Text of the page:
Jump to content

Alanna

Member
  • Posts

    3211
  • Joined

About Alanna

  • Rank
    Newbie
    Newbie

Character Details

  1. I'm glad the diagnoses are firming up and that you've gotten more confirmation for your POTS. I think it's also great that your doctors don't want to put you in a single box in case new information comes to light later - although I can also get how not having certainty can be frustrating. Some ramblings of my own: I also agree that switching up the mind-body practice sounds like a good plan. Maybe you could do tai-chi-esque taekwondo (same forms, but slower movements)? Or could you do meditative painting? I think the loading for squats and deadlifts can be really tiring - e.g., belt squats tend to cause lower fatigue (probably due to a combination of lower weight and less spine loading). I've been having pretty good success with bodyweight strength training, sans cardio, too - you could work towards pistol squats with me (but I also get the allure of the barbell)
  2. I'm in a similar boat - I see a lot of my friends doing regular outings, frequently visiting family on weekends, going on far-away trips a few times a year, etc., and I wonder how they have the time, energy, and money. Your weekends sounds a lot more manageable, but still very productive and fulfilling. They're pretty similar to what mine and my partner's look like (unless we're completely wiped by the week), in case that makes you feel better. If you really want to have more outings or a change in the routine , there might be ways to work in some extra things (e.g., maybe you need a three day weekend to have a one day outing, or the outing needs to be something nearby so less time and energy is spent travelling). But, if you're happy with your weekends, I would just carry on - you don't have to do the same things as your friends. And I would find talking about a hike, workouts, and board games interesting :).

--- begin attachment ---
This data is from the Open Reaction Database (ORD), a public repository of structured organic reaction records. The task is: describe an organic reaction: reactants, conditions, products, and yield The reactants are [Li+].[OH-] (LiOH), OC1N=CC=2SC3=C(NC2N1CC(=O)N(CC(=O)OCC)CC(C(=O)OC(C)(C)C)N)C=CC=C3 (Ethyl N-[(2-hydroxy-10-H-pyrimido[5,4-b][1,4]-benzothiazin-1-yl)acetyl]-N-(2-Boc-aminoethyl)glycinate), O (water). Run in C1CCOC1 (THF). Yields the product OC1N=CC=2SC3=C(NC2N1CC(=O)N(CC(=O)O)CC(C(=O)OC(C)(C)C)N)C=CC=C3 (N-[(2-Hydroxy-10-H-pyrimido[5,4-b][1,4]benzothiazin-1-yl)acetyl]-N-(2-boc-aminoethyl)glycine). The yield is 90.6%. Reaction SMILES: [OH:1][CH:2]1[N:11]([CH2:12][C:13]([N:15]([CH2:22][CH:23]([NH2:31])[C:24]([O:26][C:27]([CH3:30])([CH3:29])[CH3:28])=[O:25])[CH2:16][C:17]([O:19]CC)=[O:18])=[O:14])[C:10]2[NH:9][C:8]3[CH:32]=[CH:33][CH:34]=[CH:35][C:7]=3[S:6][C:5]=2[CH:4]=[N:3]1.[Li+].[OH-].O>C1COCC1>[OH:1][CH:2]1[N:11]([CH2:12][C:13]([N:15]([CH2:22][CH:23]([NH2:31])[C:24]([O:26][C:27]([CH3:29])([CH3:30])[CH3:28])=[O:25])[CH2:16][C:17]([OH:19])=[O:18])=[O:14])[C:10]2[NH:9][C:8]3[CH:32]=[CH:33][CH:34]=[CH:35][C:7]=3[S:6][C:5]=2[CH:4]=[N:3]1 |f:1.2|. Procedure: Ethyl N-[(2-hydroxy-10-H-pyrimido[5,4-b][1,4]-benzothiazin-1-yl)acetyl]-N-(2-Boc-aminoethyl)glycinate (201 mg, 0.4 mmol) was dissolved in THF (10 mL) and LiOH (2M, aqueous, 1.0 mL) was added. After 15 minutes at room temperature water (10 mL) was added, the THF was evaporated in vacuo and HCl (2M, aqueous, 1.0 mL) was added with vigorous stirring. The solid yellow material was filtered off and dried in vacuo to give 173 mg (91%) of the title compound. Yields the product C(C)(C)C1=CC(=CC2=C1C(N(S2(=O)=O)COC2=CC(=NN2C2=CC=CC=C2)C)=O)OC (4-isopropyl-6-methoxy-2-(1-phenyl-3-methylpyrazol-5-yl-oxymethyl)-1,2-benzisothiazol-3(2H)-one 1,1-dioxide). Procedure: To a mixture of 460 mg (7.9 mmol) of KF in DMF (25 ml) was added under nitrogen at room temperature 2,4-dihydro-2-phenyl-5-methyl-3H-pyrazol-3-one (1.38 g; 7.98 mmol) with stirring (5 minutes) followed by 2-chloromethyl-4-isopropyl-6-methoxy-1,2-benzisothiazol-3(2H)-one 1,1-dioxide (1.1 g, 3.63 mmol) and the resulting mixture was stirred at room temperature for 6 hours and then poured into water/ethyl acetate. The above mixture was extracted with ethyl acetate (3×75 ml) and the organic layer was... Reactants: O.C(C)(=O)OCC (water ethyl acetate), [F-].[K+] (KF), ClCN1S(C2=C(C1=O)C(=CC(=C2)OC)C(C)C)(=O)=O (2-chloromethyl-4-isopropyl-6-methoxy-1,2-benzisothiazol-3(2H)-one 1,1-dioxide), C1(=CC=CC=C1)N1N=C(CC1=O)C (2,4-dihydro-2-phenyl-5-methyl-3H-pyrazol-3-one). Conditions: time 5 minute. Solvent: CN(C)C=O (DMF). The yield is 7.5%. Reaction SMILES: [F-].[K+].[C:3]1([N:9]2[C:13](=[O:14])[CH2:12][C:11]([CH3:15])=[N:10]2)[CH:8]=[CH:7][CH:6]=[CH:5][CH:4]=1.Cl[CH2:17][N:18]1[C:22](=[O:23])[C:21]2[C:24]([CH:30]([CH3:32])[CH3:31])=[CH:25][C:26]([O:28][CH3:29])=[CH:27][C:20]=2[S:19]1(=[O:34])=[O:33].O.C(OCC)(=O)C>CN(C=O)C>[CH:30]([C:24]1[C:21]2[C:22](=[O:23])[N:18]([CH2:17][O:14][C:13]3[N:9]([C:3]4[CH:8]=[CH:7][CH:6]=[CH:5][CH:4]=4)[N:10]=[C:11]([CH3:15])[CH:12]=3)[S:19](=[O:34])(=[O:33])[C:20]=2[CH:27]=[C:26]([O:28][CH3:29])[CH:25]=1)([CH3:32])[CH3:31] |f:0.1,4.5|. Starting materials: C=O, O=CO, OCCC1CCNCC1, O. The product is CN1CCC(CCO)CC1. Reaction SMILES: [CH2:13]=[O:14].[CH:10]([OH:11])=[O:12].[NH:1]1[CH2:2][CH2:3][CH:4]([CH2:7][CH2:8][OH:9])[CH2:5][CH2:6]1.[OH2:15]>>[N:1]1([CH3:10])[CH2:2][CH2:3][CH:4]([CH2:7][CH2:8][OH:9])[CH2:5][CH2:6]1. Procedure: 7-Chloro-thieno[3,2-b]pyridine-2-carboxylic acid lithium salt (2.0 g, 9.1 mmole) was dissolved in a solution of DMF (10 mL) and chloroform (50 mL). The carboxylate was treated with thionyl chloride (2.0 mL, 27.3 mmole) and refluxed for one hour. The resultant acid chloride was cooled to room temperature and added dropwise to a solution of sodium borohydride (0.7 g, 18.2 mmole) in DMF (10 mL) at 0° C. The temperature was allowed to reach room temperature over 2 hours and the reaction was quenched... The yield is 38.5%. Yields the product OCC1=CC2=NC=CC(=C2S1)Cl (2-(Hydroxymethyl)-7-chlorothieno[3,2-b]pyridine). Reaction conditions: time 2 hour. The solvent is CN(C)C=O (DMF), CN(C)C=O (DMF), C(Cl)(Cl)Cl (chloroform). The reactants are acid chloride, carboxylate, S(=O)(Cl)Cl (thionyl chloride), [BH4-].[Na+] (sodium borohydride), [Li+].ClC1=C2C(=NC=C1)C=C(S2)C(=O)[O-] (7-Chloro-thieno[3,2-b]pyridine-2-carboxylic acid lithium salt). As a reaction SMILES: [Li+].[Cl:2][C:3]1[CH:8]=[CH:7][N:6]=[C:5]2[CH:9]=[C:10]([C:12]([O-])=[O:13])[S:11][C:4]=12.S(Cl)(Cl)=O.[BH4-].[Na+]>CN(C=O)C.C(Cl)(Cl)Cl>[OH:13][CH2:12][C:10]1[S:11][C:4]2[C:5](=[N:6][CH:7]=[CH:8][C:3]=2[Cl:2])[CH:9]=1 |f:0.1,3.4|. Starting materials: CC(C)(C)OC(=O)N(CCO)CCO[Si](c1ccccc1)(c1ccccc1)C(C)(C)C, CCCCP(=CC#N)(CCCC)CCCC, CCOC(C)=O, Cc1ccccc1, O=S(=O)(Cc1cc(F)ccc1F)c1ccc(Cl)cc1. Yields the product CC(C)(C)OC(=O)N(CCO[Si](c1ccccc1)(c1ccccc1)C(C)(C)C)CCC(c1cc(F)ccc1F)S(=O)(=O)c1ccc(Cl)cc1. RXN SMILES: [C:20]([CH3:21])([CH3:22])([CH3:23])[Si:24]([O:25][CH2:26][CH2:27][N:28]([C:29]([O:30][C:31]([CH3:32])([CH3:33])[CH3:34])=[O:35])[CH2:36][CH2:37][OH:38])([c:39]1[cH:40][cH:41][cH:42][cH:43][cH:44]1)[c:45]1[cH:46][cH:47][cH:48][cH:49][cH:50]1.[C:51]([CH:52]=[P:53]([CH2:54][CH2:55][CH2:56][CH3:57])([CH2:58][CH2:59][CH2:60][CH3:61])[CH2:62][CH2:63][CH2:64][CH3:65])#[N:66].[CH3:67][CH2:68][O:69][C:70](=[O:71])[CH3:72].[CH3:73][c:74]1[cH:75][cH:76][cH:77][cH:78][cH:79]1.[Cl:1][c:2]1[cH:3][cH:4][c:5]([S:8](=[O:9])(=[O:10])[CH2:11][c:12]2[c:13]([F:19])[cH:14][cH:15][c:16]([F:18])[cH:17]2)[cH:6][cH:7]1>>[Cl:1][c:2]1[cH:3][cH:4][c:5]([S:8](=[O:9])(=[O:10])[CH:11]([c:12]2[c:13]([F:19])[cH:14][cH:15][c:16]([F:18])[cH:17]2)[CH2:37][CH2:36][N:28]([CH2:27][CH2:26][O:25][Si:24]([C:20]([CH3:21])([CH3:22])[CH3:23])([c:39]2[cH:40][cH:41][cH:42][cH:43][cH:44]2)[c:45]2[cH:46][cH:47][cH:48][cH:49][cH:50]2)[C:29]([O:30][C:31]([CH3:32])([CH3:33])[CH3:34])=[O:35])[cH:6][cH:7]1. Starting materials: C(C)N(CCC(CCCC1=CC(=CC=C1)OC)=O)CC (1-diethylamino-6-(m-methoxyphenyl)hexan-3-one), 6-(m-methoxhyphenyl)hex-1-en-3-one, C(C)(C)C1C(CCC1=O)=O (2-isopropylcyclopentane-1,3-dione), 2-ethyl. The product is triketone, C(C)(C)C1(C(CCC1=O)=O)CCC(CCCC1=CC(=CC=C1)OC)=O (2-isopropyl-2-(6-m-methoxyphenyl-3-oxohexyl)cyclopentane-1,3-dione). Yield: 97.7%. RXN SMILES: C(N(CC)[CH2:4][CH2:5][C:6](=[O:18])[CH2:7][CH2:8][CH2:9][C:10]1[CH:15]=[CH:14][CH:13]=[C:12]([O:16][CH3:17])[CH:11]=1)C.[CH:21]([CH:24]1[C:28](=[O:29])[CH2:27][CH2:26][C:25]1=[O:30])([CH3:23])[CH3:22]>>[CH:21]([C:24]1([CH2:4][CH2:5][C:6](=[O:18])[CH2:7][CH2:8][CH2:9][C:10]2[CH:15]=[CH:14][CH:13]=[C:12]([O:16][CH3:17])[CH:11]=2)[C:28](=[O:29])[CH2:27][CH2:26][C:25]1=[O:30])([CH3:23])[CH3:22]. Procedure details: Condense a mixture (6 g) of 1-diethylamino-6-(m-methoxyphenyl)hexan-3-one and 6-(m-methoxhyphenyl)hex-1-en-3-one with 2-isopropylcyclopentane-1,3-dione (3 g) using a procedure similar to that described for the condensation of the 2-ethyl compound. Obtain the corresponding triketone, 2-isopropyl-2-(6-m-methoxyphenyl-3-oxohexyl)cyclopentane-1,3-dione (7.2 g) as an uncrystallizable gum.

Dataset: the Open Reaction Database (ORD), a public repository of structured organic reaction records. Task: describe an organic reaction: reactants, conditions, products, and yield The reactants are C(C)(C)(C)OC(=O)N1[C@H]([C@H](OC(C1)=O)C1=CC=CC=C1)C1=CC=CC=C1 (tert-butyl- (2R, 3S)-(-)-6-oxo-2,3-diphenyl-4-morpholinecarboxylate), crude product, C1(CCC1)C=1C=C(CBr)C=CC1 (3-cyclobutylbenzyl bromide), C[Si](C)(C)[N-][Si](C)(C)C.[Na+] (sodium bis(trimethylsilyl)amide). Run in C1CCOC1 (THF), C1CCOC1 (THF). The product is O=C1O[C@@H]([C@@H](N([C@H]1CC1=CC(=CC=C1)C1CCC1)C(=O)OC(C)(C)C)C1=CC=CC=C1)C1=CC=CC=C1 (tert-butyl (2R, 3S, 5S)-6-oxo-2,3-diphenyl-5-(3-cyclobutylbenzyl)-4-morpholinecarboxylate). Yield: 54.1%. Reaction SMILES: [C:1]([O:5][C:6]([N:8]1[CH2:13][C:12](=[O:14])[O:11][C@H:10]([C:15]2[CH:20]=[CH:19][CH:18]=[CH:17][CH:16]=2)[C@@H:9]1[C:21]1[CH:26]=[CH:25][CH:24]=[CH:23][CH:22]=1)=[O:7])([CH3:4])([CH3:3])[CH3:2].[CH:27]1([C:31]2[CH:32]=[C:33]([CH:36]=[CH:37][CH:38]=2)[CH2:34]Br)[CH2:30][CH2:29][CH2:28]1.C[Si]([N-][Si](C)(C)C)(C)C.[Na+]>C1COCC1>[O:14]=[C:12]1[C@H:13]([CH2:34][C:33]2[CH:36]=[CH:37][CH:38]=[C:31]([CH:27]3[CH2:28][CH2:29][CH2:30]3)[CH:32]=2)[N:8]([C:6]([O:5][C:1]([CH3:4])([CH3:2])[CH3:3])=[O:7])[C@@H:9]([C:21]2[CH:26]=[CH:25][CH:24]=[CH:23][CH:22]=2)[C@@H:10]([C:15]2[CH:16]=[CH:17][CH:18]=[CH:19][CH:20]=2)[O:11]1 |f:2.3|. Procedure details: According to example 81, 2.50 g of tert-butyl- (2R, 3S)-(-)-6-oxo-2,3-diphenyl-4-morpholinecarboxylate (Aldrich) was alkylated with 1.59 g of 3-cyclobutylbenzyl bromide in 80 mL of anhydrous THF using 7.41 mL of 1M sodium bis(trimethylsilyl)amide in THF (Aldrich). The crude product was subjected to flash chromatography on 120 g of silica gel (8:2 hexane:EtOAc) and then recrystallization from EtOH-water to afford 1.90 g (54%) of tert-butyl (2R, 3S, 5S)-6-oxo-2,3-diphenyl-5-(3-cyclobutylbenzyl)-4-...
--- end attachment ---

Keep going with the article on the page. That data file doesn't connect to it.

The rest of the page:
3. So for art... halve the time and work on an easier variation of the skills from the most recent "block"? Or do something purely for enjoyment rather than skill building? And what would your overreaching, final week of a block be - working on a more complex project that incorporates multiple skills? It's fun thinking of what volume and intensity mean for other skills! I need to figure out what else I can periodise in my life.
  4. I'm glad you had a great trip! Closing some of the open tabs in your life - literally and figuratively - sounds like a great plan for the rest of the challenge. Hopefully it also decreases some mental load and gives you more space for your hobbies and practices next challenge
  5. This one? https://return2health.co.uk/nutralife-magnesium-complete-forte# My understanding is that magnesium oxide is the form that isn't absorbed very well, so if you continue having signs of Mg deficiency, it may be helpful to talk to the practitioner about a different form (e.g., Mg citrate or glycinate). Mg oxide actually tends to be used to treat constipation since it isn't absorbed very well (giving it its laxative effects). That property also makes it tricky to increase the dose if it's too low . I'm not sure about the absorption of magnesium phosphate pentahydrate, though - maybe that's enough to make the over bioavailability decent. Just wanted to mention it in case you continue to have issues - not all supplements are created equal, and sometimes it takes time to figure out what forms work best for you. How have Weeks 2 and 3 gone?
  6. I'm really happy for you - I love seeing you make progress on something that is meaningful for you. Don't stress if the same level of effort isn't feasible 365 days/year - deloads are a part of life, and not just for fitness. I'm also glad that the Charite took you seriously and has had some helpful insight, even though it's frustrating that you still don't have a definitive diagnosis on the fatigue. Hopefully your GP can help you with any remaining tests.